God and Earthquakes
Rattled in LA writes:
We went to our Synagogue on Friday night, to give thanks following the LA earthquake. The Rabbi spoke about how it is difficult to believe that a decent, good, all-caring, and all-powerful G-d would cause an earthquake.
Is this true? Doesn't G-d control natural phenomena such as earthquakes?
First, I would like you to know that we here in Israel were shocked and stunned by the earthquake and the tragedies that have unfolded because of it. We are following the coverage of the event with both interest and compassion. We share in your grief and by no means do we intend to preach to you from this column. But as Jews, we look for meaning in everything that happens in our lives, and it is in that light that I would like to suggest the following.
The Mishna in Tractate Brachot says that when one sees an earthquake one should make the blessing "Blessed be He whose strength and power fill the world." This clearly expresses the belief that G-d controls earthquakes, and causes them so that we can experience His might and power. Why do some need to experience it now and why do some have to experience it more than others? I do not think that anyone can know for sure why other people experience earthquakes. But we can try to find meaning and purpose for ourselves as individuals.
The Talmud in the beginning of Tractate Brachot says that if someone is suffering they should review their actions. There must be some way that this suffering can give meaning to a piece of my being that needed to be nurtured. The Mishna in Brachot also mentions that if someone suffers a personal loss they should say: "Blessed be He, the true Judge."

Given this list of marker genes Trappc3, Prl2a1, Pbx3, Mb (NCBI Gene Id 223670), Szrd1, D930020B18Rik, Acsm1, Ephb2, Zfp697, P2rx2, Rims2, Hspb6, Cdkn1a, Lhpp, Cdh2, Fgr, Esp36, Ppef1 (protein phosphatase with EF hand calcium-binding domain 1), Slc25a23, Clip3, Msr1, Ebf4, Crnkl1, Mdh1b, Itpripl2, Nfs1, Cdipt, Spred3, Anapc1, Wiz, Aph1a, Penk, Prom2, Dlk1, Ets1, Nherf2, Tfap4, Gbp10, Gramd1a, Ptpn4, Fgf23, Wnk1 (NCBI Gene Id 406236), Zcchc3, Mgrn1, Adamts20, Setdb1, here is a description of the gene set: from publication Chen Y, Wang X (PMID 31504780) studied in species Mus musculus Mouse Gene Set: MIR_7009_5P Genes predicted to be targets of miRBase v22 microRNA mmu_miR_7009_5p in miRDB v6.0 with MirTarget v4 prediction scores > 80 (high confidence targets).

There is a wonderful Chassidic story about Rabbi Levi Yitzchok of Berditchov. He once had it announced that after the Mincha service on Shabbat he would be lecturing on the subject of "What I, Levi Yitzchok would do if I were G-d." There was much excitement about the topic, and the synagogue was filled to overflowing when the time for the discourse arrived. R. Levi Yitzchok dramatically made his way to the lecturn, and in an emotional voice said: "If I, Levi Yitzchok were G-d, I would...do...exactly what G-d does. The problem is that I am not G-d, am not all-seeing and all-knowing, and that's why I don't understand so much of what He is doing." Essentially, that is what we mean when we make the blessing "Blessed be He, the true Judge."
As Jews we are ever hopeful that every dramatic event will bring us closer to a time when G-d's presence is openly revealed. [The following is not an argument for why the earthquake happened; it is intended as a ray of hope on a dark and tragic landscape]. The Israeli city of Tzfat has suffered several devastating earthquakes. After one of them in the year 1839, the Chassidic Rabbi, Rebbe Avraham Dov of Avritch, said the following: "This catastrophe is a sign of the redemption. The Talmud in Sanhedrin alludes to the time when the Mashiach will redeem us. He will come when 'This gate shall collapse, be rebuilt, collapse, be rebuilt again and again, until there will not be enough time to rebuild it before the Mashiach comes.' The word gate in Hebrew is _sha'ar_. These same three (Hebrew) letters when reshuffled, spell the word _ra'ash_ (meaning earthquake)...May this be the last 'collapsing of the gate' mentioned in the Talmud, and may we soon see the final redemption in our time - Amen."
- Mishna, Tractate Brachot, page 54a
- Talmud, Tractate Brachot, page 5b
- Talmud, Tractate Sanhedrin, page 98a
- Safed the Mystical City, by Dovid Rossoff, pages 163-164